You can now specify how a windowed transformation should deal with late elements and how much lateness is allowed. The parameter for this is called allowed lateness. This specifies by how much time elements can be late.

input.keyBy(<key selector>).window(<window assigner>)
    .<windowed transformation>(<window function>);

Elements that arrive within the allowed lateness are still put into windows and are considered when computing window results. If elements arrive after the allowed lateness they will be dropped. Flink will also make sure that any state held by the windowing operation is garbage collected once the watermark passes the end of a window plus the allowed lateness.

Check out the Windows documentation for more details.

Scala API for Complex Event Processing (CEP)

Flink 1.0 added the initial version of the CEP library. The core of the library is a Pattern API, which allows you to easily specify patterns to match against in your event stream. While in Flink 1.0 this API was only available for Java, Flink 1.1. now exposes the same API for Scala, allowing you to specify your event patterns in a more concise manner.

A more detailed introduction can be found in the Flink blog and the CEP documentation.

Graph generators and new Gelly library algorithms

This release includes many enhancements and new features for graph processing. Gelly now provides a collection of scalable graph generators for common graph types, such as complete, cycle, grid, hypercube, and RMat graphs. A variety of new graph algorithms have been added to the Gelly library, including Global and Local Clustering Coefficient, HITS, and similarity measures (Jaccard and Adamic-Adar).

For a full list of new graph processing features, check out the Gelly documentation.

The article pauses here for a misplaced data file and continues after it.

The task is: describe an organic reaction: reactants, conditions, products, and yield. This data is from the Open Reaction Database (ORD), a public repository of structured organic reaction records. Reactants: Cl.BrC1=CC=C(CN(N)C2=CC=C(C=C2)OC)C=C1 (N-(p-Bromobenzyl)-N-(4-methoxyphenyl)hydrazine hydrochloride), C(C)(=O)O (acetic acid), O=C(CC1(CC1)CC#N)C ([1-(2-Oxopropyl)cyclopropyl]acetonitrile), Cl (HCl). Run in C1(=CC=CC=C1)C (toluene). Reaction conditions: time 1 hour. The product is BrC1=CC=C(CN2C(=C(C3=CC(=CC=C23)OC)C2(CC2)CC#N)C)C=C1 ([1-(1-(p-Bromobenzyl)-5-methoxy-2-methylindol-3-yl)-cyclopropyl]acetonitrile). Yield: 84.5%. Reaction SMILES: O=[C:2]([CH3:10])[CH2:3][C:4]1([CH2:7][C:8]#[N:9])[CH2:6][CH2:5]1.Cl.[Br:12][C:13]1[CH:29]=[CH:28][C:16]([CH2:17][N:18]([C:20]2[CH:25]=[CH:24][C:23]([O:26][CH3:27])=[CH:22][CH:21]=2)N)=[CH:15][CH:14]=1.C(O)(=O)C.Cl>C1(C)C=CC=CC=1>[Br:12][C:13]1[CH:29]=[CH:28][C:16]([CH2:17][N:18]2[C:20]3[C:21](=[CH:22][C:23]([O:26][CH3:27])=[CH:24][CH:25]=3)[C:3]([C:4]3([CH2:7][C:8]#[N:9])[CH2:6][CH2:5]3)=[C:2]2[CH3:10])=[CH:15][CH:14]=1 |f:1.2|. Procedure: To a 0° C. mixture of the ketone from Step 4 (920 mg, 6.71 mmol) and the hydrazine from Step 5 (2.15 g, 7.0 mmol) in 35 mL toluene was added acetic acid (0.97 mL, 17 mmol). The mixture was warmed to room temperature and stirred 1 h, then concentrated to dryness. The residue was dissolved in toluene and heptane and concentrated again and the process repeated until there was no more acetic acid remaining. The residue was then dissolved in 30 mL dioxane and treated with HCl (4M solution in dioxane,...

Flink’s new metrics system allows you to easily gather and expose metrics from your user application to external systems. You can add counters, gauges, and histograms to your application via the runtime context:

Counter counter = getRuntimeContext()

All registered metrics will be exposed via reporters. Out of the box, Flinks comes with support for JMX, Ganglia, Graphite, and statsD. In addition to your custom metrics, Flink exposes many internal metrics like checkpoint sizes and JVM stats.

Check out the Metrics documentation for more details.

List of Contributors

The following 95 people contributed to this release:

  • Abdullah Ozturk
  • Ajay Bhat
  • Alexey Savartsov
  • Aljoscha Krettek
  • Andrea Sella
  • Andrew Palumbo
  • Chenguang He
  • Chiwan Park
  • David Moravek
  • Dominik Bruhn
  • Dyana Rose
  • Fabian Hueske
  • Flavio Pompermaier
  • Gabor Gevay
  • Gabor Horvath
  • Geoffrey Mon
  • Gordon Tai
  • Greg Hogan
  • Gyula Fora
  • Henry Saputra
  • Ignacio N. Lucero Ascencio
  • Igor Berman
  • Ismaël Mejía
  • Ivan Mushketyk
  • Jark Wu
  • Jiri Simsa
  • Jonas Traub
  • Josh
  • Joshi
  • Joshua Herman
  • Ken Krugler
  • Konstantin Knauf
  • Lasse Dalegaard
  • Li Fanxi
  • MaBiao
  • Mao Wei
  • Mark Reddy
  • Martin Junghanns
  • Martin Liesenberg
  • Maximilian Michels
  • Michal Fijolek
  • Márton Balassi
  • Nathan Howell
  • Niels Basjes
  • Niels Zeilemaker
  • Phetsarath, Sourigna
  • Robert Metzger
  • Scott Kidder
  • Sebastian Klemke
  • Shahin
  • Shannon Carey
  • Shannon Quinn
  • Stefan Richter
  • Stefano Baghino
  • Stefano Bortoli
  • Stephan Ewen
  • Steve Cosenza
  • Sumit Chawla
  • Tatu Saloranta
  • Tianji Li
  • Till Rohrmann
  • Todd Lisonbee
  • Tony Baines
  • Trevor Grant
  • Ufuk Celebi
  • Vasudevan
  • Yijie Shen
  • Zack Pierce
  • Zhai Jia
  • chengxiang li
  • chobeat
  • danielblazevski
  • dawid
  • dawidwys
  • eastcirclek
  • erli ding
  • gallenvara
  • kl0u
  • mans2singh
  • markreddy
  • mjsax
  • nikste
  • omaralvarez
  • philippgrulich
  • ramkrishna
  • sahitya-pavurala
  • samaitra
  • smarthi
  • spkavuly
  • subhankar
  • twalthr
  • vasia
  • zentol
  • 卫乐